Mr. Jason Kenney, Minister for Citizenship, Immigration and Multiculturalism has discussed and clarified the various changes which is the part of new Immigration Plan 2010 of Canada.
Canada is adjusting its 2010 immigration plan to put even greater emphasis on economic recovery and further reduce the federal skilled worker backlog.
The government is also proposing new eligibility criteria for the immigrant investor program so it makes an even greater contribution to the Canadian economy. Proposed regulatory changes will require new investors to have a personal net worth of $1.6 million, up from $800,000, and make an investment of $800,000, up from $400,000.
The minister clarified at the outset that these changes were not in any way a reduction of immigration numbers, but a way to bring in more transparency, controls and lastly a speedier more efficient processing system. One of the most important factors contributing to an immigrant’s economic success is the ability to speak one of Canada’s official languages. Under changes to the federal skilled worker program and the Canadian experience class, all new applicants are required to include the results of an English or French language test as part of their application. The language requirements themselves, however, are not changing.
According to the minister, “With the results of a language test, FSW applicants will know before they apply exactly how many points they will be awarded for language ability on the federal skilled worker selection grid. Canadian Experience Class applicants will also know in advance if they meet the minimum language requirements necessary as part of their application.”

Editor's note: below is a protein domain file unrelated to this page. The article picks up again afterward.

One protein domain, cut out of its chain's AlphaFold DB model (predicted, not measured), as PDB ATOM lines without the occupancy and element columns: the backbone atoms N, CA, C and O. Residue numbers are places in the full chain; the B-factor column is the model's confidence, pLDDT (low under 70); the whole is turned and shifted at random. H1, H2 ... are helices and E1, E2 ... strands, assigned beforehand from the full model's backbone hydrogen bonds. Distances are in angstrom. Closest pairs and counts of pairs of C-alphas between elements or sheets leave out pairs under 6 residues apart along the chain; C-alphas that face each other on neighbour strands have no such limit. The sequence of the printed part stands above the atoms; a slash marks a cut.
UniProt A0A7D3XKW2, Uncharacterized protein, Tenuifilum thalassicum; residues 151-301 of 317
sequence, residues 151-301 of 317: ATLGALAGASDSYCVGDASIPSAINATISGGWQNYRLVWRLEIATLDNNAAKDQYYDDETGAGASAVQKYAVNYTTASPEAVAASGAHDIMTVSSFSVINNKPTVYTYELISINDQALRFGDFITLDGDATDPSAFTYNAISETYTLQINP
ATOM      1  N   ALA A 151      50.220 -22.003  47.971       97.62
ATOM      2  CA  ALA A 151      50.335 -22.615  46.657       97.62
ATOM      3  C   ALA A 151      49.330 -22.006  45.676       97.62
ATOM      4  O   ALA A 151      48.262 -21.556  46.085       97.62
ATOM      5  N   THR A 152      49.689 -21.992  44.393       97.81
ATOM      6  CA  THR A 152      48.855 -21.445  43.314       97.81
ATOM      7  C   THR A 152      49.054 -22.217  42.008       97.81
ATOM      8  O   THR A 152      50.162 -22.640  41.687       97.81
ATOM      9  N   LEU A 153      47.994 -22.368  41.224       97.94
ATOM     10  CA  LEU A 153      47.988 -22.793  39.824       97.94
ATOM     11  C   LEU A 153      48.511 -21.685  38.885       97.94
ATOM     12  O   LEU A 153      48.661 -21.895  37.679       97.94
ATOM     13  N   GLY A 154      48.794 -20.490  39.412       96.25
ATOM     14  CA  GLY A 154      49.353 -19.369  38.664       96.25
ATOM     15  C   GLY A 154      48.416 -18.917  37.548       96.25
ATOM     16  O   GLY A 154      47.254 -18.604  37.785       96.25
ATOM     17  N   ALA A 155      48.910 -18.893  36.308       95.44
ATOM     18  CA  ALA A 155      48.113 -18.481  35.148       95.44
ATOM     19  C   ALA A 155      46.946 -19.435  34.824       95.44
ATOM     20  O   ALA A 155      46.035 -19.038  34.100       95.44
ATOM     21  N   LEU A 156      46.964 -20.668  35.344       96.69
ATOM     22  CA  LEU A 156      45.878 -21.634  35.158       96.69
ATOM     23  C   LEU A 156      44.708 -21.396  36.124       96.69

He added: “In keeping with the Action Plan for Faster Immigration, processing times are expected to improve because the visa officer simply assigns points based on the language test result instead of taking the time to review a written submission. Finally, many regulatory bodies and industry sectors require language testing or other proof of language assessment, so in taking the test, applicants are one step further on the path to integration into the Canadian labor market.”
On the federal skilled worker category, Canada still receives thousands more applications each year than can be processed and accepted. This is true even when you consider that Canada has the highest relative level of immigration in the developed world, with a quarter million permanent residents admitted every year. Effective immediately, to be eligible to apply as a federal skilled worker, applicants must either have a job offer, or they must have experience in one of 29 in-demand occupations. These occupations were identified through analysis of updated labour market information and consultations with provinces, territories, stakeholders and the public. The government will limit the number of applications considered for processing to 20,000 per year as a way to better manage the supply of applications with labour market demand. Within the 20,000 limit, a maximum of 1,000 applications per occupation will be considered. The limit does not apply to applicants with a job offer.
Arranged employment is one of the six factors under Canada’s new points system for selecting immigrants under the skilled worker category. It is essentially a genuine job offer by a Canadian employer that is validated by Human Resources & Skills Development Canada (HRSDC). According to the minister, this category ensures that immigrants are not stuck in the “survival job conundrum” and will be given priority at all times.
The minister also confirmed that there would be a comprehensive review of the provincial nominee program in conjunction with provinces to design a more standardized program that would benefit all provinces. Additionally, the Auditor General has asked for more information on the program as there is a lack of data on whether it meets its objectives and whether immigrants who come in under this program get jobs commensurate with their education and previous careers and lastly whether they move out of the province after landing.